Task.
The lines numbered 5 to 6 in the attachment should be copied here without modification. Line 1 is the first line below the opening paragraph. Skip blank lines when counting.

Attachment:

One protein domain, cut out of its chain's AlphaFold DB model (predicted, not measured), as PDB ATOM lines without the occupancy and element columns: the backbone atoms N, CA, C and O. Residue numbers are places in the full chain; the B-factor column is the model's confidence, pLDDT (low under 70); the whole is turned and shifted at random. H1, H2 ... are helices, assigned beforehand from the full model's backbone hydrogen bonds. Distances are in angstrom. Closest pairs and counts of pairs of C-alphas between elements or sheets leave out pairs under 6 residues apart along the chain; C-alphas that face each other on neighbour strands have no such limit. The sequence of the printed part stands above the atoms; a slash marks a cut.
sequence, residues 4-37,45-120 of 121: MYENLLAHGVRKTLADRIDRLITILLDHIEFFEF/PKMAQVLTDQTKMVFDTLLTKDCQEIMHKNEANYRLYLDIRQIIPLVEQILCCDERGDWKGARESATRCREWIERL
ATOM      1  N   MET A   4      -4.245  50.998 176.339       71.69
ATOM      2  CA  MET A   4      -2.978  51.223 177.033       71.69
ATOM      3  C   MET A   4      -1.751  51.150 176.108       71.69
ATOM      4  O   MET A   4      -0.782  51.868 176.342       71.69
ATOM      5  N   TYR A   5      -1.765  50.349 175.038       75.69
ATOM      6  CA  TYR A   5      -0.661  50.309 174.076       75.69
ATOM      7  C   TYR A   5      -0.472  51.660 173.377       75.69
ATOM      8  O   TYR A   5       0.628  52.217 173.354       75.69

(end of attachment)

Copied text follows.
ATOM      4  O   MET A   4      -0.782  51.868 176.342       71.69
ATOM      5  N   TYR A   5      -1.765  50.349 175.038       75.69